Goals: Gervinho (11), Cazorla (48), Giroud (67), Robson-Kanu (68), Arteta (77, pen)
Arsenal Line-Up (4-3-3). Fabianski (GK), Sagna (RB), Koscielny (CB), Mertesacker (CB), Monreal (LB), Ramsey (CM) Arteta (CM), Rosicky (CM), Gervinho (RF), Cazorla (LF), Giroud (CF).
Arsenal battered Reading in a one-sided affair at the Emirates.
Reading Line-Up and Pogrebynak Leading the Line
Let me start with a little bit of gloating. In my weekly tactical preview for the Arsenal blog 7amkickoff, I had argued that one key dilemma for the newly appointed Reading manager Nigel Adkins was the choice between a 5-man midfield to match Arsenal in the center of the pitch or alternatively starting with a 2-striker system which would fit Reading’s wing play better and pose a more serious attacking threat to Arsenal. I had also emphasized that the lumbering Russian striker Pogrebynak would be the wrong choice to play the lone striker role if Reading were to line-up with a 4-5-1, as Arsenal back four would be pushing up, squeezing the space, rendering the extremely slow Russian all but useless in a 4-5-1. Accordingly, I predicted that given his attacking reputation, Adkins would line-up with a more daring 4-4-2.
Adkins, however, did start with a 4-5-1, with Pogrebnyak leading the line as the lone striker. As also mentioned in the preview, he sticked Guthrie as an additional central midfielder (along with Karacan and Leigertwood) to match Arsenal’s dominance in the center of the pitch. Here is Pogrebnyak’s attacking chalkboard which says it all. The big Russian, who possesses a speed of less than 5mph, was substituted in the 60th minute, but the damage was already done.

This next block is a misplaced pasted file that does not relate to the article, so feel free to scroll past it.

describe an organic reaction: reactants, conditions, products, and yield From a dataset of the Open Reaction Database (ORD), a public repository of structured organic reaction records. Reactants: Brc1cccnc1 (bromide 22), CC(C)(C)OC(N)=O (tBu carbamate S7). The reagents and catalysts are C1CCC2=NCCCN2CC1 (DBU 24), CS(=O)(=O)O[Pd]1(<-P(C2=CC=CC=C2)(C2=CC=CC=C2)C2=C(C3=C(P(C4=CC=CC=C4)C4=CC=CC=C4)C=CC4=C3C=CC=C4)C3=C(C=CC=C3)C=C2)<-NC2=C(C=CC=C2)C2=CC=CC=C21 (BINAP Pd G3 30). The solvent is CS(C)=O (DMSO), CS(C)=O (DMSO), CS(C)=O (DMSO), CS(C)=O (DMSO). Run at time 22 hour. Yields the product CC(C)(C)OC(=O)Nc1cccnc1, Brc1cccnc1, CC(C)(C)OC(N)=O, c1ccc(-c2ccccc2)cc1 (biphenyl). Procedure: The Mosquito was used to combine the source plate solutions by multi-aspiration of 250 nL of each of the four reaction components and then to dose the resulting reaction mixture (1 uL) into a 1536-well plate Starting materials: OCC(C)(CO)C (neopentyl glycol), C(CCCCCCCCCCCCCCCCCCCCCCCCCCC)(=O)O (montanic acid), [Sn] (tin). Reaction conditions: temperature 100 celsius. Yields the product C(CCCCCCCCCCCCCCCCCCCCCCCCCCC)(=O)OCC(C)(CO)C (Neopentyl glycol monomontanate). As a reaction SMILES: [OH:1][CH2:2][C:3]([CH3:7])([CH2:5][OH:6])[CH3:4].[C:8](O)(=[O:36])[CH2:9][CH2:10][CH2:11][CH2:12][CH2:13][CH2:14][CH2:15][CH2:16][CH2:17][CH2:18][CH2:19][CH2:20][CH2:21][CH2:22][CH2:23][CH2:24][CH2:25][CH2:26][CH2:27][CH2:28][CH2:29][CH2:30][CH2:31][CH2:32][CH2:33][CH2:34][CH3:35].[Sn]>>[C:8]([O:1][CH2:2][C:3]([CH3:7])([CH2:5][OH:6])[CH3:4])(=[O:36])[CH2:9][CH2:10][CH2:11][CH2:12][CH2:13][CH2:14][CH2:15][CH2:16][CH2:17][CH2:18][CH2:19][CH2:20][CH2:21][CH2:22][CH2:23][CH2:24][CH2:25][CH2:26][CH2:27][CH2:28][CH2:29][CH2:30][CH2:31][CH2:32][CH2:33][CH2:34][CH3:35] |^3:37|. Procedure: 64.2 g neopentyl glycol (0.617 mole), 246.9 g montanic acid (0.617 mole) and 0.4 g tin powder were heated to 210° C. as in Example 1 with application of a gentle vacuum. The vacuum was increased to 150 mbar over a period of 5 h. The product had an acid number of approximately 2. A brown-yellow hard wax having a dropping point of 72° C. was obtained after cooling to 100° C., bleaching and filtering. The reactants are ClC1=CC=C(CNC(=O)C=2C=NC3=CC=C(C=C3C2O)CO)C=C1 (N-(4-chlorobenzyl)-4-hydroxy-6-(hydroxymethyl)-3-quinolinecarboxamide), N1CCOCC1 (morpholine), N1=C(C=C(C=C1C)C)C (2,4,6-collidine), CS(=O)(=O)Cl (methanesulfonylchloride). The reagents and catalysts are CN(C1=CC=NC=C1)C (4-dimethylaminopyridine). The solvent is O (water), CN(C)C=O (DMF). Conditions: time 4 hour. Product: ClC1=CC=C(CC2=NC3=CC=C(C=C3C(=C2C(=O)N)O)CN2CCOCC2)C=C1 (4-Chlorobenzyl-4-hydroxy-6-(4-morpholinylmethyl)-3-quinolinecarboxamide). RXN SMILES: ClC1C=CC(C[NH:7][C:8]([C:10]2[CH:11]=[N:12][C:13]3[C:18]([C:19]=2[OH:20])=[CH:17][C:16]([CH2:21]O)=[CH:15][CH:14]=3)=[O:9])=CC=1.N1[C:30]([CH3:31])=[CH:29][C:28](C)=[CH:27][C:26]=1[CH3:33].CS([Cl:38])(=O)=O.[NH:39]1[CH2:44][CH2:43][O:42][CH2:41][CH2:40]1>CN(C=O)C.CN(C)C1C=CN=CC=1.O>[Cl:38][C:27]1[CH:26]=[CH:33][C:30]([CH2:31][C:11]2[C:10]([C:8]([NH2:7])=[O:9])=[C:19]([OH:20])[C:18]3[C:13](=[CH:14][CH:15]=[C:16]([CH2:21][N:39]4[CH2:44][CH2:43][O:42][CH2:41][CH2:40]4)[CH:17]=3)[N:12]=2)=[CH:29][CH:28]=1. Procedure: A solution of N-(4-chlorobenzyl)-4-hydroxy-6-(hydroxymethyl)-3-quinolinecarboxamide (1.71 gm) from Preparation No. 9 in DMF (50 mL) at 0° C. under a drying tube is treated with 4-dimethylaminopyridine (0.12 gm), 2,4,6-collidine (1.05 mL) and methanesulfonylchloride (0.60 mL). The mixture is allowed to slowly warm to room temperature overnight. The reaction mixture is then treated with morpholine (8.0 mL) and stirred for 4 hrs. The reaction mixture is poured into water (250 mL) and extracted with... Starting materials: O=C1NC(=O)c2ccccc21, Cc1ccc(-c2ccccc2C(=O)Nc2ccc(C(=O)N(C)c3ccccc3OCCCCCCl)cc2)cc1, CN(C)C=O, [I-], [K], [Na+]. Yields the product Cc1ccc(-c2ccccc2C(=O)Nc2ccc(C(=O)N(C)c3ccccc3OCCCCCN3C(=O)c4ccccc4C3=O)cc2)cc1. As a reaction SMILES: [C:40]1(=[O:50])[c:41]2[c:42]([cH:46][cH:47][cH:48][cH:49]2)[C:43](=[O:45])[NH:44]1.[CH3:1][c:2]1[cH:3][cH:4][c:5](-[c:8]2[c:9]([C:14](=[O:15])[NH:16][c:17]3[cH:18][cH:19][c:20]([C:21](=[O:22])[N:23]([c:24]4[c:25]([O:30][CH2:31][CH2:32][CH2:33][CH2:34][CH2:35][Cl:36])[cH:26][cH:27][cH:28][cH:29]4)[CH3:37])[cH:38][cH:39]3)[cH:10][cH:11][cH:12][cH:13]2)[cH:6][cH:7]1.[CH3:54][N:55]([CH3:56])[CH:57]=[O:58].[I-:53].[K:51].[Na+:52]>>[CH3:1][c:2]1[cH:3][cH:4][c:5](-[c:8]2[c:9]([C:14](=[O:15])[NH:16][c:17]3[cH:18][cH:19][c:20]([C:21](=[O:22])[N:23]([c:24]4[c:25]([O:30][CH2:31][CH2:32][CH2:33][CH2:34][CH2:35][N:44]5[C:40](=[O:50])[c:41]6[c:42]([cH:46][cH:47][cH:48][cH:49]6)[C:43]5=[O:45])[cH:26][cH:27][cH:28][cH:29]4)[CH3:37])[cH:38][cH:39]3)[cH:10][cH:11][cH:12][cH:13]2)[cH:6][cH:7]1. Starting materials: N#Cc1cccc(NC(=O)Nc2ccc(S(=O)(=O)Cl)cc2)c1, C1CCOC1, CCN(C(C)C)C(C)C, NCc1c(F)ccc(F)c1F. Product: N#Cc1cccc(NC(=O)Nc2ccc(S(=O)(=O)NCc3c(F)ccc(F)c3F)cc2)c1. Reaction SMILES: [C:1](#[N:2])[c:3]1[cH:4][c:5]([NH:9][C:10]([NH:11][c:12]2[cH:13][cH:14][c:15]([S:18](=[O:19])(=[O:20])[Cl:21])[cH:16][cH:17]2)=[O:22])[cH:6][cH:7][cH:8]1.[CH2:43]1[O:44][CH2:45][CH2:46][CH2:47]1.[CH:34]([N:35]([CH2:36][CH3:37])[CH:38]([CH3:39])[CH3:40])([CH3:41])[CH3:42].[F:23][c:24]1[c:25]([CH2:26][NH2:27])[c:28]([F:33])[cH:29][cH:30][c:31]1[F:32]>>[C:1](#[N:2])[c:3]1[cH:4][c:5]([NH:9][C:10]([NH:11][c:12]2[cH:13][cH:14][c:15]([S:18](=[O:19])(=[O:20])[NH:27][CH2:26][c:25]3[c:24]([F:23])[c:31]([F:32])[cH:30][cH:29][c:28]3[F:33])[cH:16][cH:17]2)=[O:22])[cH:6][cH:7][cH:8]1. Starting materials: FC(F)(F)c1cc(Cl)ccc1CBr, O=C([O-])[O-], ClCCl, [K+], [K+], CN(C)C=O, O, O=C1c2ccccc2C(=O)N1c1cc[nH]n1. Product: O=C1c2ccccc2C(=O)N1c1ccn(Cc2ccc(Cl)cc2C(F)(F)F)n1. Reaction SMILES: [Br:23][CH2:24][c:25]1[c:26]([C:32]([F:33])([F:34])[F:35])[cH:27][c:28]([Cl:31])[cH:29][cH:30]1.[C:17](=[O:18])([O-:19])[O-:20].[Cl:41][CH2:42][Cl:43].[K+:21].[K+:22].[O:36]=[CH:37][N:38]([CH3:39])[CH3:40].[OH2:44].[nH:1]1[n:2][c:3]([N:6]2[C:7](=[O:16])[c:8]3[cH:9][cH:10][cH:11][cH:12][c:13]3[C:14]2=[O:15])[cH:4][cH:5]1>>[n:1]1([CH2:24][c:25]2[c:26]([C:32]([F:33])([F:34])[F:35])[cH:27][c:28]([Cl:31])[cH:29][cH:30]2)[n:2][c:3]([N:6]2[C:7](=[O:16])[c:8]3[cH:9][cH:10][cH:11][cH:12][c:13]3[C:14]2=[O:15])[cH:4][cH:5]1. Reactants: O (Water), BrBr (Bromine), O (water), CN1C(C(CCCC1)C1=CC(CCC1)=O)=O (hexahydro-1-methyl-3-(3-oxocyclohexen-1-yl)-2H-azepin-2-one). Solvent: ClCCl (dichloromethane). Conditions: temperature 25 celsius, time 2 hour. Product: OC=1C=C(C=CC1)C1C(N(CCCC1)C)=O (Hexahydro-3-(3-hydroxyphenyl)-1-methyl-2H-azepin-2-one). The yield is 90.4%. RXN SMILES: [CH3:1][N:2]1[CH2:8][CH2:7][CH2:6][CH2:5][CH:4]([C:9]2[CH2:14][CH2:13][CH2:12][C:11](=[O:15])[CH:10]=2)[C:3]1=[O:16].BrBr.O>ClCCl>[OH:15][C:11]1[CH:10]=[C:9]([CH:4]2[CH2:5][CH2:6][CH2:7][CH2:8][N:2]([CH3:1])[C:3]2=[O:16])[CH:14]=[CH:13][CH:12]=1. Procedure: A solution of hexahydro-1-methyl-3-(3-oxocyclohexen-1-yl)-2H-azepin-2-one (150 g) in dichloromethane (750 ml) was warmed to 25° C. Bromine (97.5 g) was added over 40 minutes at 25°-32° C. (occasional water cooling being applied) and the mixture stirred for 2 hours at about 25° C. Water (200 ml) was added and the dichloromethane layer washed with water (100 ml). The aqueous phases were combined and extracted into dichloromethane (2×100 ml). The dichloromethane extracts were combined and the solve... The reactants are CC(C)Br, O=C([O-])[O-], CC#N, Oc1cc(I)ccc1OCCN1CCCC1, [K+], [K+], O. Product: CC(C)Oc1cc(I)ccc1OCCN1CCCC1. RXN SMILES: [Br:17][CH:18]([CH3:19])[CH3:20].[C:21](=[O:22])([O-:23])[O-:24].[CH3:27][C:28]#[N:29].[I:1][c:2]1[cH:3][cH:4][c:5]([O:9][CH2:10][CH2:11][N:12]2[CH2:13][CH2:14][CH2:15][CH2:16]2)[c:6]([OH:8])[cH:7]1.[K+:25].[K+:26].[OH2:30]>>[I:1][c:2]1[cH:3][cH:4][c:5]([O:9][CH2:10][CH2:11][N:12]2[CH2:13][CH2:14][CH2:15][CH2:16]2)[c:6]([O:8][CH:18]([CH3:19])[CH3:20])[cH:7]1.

Reading Leave Arteta Alone and He Directs from the Deep
A straightforward way to disrupt Arsenal’s fluidity of passing and movement is to press hard their deep source of ball circulation, also known as Arteta. Despite having three central midfielders, Reading rarely pressed the triangle between the two Arsenal centerbacks and Arteta. In the rare occasions they tried, Ramsey was alert to drop deep to help Arteta in the build-up. As a result, Arteta was able to direct Arsenal’s game given the constant movement in front of him. The chalkboard below illustrates how comfortable he was in orchestrating Arsenal attacks from deeper areas and linking up with Cazorla and Ramsey’s scheming action in front of him. Arteta completed 99 of his attempted 107 passes, with 38 out of 40 in the attacking third. It was a cake walk for him, which illustrated that matching Arsenal with 3 central midfielders is futile unless these central midfielders do press Arteta to disrupt the build-up. Instead, Reading’s central midfield trio dropped too deep and allowed Arsenal to settle down to a passing rhytm. Another problem with sitting too deep was that with an outlet like Pogrenbyak who cannot run behind defenders, Arsenal were able to win the ball back easily in Reading’s half.